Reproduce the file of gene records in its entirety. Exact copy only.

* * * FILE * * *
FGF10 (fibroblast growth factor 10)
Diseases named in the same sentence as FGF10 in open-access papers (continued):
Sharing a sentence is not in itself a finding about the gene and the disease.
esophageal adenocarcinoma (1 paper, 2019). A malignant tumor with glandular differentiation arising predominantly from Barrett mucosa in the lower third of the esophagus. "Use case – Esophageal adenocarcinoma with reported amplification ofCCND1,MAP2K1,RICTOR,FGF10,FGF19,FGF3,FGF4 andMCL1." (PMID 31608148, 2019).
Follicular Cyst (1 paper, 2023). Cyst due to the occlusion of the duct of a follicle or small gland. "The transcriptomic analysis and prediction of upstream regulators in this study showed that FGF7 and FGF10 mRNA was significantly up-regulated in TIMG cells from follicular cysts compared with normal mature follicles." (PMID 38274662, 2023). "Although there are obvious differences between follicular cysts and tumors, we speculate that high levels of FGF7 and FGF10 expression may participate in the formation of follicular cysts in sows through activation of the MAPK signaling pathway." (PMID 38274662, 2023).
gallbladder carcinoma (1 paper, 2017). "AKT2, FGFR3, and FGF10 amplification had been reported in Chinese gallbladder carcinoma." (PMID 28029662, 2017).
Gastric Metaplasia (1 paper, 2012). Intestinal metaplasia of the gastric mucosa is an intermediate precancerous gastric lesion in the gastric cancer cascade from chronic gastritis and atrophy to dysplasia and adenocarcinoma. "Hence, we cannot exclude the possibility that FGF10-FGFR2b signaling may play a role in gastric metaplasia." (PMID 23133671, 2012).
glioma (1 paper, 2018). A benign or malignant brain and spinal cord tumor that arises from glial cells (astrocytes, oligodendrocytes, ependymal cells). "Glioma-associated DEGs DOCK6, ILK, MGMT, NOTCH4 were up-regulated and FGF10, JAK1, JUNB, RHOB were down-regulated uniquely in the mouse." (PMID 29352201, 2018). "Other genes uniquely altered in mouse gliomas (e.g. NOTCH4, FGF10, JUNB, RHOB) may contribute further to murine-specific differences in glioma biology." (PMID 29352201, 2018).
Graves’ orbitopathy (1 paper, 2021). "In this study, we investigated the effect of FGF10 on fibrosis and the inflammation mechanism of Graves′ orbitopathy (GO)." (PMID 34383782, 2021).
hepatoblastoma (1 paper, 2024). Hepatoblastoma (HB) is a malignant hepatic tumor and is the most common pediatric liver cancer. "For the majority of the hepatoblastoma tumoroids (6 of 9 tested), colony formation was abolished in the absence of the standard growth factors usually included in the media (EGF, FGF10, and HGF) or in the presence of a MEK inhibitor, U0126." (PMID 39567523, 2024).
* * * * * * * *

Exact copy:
FGF10 (fibroblast growth factor 10)
Diseases named in the same sentence as FGF10 in open-access papers (continued):
Sharing a sentence is not in itself a finding about the gene and the disease.
esophageal adenocarcinoma (1 paper, 2019). A malignant tumor with glandular differentiation arising predominantly from Barrett mucosa in the lower third of the esophagus. "Use case – Esophageal adenocarcinoma with reported amplification ofCCND1,MAP2K1,RICTOR,FGF10,FGF19,FGF3,FGF4 andMCL1." (PMID 31608148, 2019).
Follicular Cyst (1 paper, 2023). Cyst due to the occlusion of the duct of a follicle or small gland. "The transcriptomic analysis and prediction of upstream regulators in this study showed that FGF7 and FGF10 mRNA was significantly up-regulated in TIMG cells from follicular cysts compared with normal mature follicles." (PMID 38274662, 2023). "Although there are obvious differences between follicular cysts and tumors, we speculate that high levels of FGF7 and FGF10 expression may participate in the formation of follicular cysts in sows through activation of the MAPK signaling pathway." (PMID 38274662, 2023).
gallbladder carcinoma (1 paper, 2017). "AKT2, FGFR3, and FGF10 amplification had been reported in Chinese gallbladder carcinoma." (PMID 28029662, 2017).
Gastric Metaplasia (1 paper, 2012). Intestinal metaplasia of the gastric mucosa is an intermediate precancerous gastric lesion in the gastric cancer cascade from chronic gastritis and atrophy to dysplasia and adenocarcinoma. "Hence, we cannot exclude the possibility that FGF10-FGFR2b signaling may play a role in gastric metaplasia." (PMID 23133671, 2012).
glioma (1 paper, 2018). A benign or malignant brain and spinal cord tumor that arises from glial cells (astrocytes, oligodendrocytes, ependymal cells). "Glioma-associated DEGs DOCK6, ILK, MGMT, NOTCH4 were up-regulated and FGF10, JAK1, JUNB, RHOB were down-regulated uniquely in the mouse." (PMID 29352201, 2018). "Other genes uniquely altered in mouse gliomas (e.g. NOTCH4, FGF10, JUNB, RHOB) may contribute further to murine-specific differences in glioma biology." (PMID 29352201, 2018).
Graves’ orbitopathy (1 paper, 2021). "In this study, we investigated the effect of FGF10 on fibrosis and the inflammation mechanism of Graves′ orbitopathy (GO)." (PMID 34383782, 2021).
hepatoblastoma (1 paper, 2024). Hepatoblastoma (HB) is a malignant hepatic tumor and is the most common pediatric liver cancer. "For the majority of the hepatoblastoma tumoroids (6 of 9 tested), colony formation was abolished in the absence of the standard growth factors usually included in the media (EGF, FGF10, and HGF) or in the presence of a MEK inhibitor, U0126." (PMID 39567523, 2024).